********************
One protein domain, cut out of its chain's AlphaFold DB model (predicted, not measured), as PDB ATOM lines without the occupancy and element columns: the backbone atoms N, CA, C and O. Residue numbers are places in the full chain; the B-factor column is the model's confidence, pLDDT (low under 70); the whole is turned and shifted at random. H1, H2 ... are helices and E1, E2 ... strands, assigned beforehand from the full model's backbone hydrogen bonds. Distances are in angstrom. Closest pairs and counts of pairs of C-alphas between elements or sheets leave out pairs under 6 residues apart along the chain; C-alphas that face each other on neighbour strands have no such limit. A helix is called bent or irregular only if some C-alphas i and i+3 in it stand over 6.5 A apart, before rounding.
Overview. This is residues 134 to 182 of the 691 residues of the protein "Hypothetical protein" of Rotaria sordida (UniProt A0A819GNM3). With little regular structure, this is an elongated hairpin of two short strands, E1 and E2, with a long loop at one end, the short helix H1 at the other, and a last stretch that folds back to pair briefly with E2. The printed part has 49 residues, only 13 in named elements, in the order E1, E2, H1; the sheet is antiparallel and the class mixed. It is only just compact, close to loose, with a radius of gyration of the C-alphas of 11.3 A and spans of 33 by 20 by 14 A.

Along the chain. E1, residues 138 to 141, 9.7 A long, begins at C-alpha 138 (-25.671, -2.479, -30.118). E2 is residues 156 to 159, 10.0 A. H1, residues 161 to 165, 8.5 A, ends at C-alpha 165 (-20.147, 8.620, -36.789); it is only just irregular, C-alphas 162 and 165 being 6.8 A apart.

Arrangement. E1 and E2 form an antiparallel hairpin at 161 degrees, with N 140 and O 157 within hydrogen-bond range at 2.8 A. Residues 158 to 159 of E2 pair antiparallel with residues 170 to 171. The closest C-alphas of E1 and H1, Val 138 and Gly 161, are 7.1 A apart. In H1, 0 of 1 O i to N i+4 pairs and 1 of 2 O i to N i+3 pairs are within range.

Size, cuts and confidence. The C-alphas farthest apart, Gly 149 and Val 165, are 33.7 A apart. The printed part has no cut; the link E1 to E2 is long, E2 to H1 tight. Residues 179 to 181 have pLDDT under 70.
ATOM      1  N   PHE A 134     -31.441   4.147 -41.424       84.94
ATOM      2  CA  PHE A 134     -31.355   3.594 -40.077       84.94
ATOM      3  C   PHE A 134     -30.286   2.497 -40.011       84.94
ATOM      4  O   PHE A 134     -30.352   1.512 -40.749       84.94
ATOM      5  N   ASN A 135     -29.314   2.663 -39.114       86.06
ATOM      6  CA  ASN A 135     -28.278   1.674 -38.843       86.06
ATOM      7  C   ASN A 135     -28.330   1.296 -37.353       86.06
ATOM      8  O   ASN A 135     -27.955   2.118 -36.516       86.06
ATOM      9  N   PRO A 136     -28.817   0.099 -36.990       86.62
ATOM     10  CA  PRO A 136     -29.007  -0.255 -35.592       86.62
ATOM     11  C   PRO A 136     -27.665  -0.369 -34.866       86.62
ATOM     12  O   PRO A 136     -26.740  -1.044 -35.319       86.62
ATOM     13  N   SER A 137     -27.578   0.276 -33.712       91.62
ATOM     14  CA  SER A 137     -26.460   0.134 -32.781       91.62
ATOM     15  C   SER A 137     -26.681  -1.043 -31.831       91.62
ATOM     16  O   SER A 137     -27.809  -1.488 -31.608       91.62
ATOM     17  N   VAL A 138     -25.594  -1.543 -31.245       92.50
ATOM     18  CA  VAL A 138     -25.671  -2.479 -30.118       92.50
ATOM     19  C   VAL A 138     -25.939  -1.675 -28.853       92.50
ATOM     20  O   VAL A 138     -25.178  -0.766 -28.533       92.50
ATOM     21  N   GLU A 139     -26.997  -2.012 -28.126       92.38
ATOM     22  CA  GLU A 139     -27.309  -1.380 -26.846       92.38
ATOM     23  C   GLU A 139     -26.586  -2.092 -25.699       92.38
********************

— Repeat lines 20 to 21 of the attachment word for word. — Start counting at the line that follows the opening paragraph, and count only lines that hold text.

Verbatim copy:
ATOM     16  O   SER A 137     -27.809  -1.488 -31.608       91.62
ATOM     17  N   VAL A 138     -25.594  -1.543 -31.245       92.50